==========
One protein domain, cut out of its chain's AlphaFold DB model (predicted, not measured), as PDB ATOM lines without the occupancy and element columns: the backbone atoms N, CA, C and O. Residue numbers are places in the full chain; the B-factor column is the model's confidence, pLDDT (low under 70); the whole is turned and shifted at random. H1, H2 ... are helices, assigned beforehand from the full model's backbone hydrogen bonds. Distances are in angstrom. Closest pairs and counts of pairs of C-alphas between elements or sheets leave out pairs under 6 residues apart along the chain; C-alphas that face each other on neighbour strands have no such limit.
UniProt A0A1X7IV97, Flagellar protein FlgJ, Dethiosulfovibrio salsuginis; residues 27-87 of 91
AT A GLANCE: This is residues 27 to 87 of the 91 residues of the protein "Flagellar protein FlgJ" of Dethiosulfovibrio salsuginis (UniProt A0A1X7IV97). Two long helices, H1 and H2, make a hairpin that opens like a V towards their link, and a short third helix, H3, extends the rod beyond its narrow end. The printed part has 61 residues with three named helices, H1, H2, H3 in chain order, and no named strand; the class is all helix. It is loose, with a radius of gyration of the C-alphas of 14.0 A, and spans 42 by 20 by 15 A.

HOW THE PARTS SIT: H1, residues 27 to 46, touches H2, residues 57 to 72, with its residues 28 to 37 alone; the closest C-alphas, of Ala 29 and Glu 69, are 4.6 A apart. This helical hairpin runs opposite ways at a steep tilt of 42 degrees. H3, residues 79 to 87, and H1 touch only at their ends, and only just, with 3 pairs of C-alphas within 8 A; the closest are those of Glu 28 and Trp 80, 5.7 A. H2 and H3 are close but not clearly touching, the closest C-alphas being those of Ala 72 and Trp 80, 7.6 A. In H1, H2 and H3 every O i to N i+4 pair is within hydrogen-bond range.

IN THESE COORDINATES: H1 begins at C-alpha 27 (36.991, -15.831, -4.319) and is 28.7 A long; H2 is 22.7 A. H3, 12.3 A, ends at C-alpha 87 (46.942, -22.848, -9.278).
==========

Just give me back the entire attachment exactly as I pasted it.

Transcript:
One protein domain, cut out of its chain's AlphaFold DB model (predicted, not measured), as PDB ATOM lines without the occupancy and element columns: the backbone atoms N, CA, C and O. Residue numbers are places in the full chain; the B-factor column is the model's confidence, pLDDT (low under 70); the whole is turned and shifted at random. H1, H2 ... are helices, assigned beforehand from the full model's backbone hydrogen bonds. Distances are in angstrom. Closest pairs and counts of pairs of C-alphas between elements or sheets leave out pairs under 6 residues apart along the chain; C-alphas that face each other on neighbour strands have no such limit.
UniProt A0A1X7IV97, Flagellar protein FlgJ, Dethiosulfovibrio salsuginis; residues 27-87 of 91
AT A GLANCE: This is residues 27 to 87 of the 91 residues of the protein "Flagellar protein FlgJ" of Dethiosulfovibrio salsuginis (UniProt A0A1X7IV97). Two long helices, H1 and H2, make a hairpin that opens like a V towards their link, and a short third helix, H3, extends the rod beyond its narrow end. The printed part has 61 residues with three named helices, H1, H2, H3 in chain order, and no named strand; the class is all helix. It is loose, with a radius of gyration of the C-alphas of 14.0 A, and spans 42 by 20 by 15 A.

HOW THE PARTS SIT: H1, residues 27 to 46, touches H2, residues 57 to 72, with its residues 28 to 37 alone; the closest C-alphas, of Ala 29 and Glu 69, are 4.6 A apart. This helical hairpin runs opposite ways at a steep tilt of 42 degrees. H3, residues 79 to 87, and H1 touch only at their ends, and only just, with 3 pairs of C-alphas within 8 A; the closest are those of Glu 28 and Trp 80, 5.7 A. H2 and H3 are close but not clearly touching, the closest C-alphas being those of Ala 72 and Trp 80, 7.6 A. In H1, H2 and H3 every O i to N i+4 pair is within hydrogen-bond range.

IN THESE COORDINATES: H1 begins at C-alpha 27 (36.991, -15.831, -4.319) and is 28.7 A long; H2 is 22.7 A. H3, 12.3 A, ends at C-alpha 87 (46.942, -22.848, -9.278).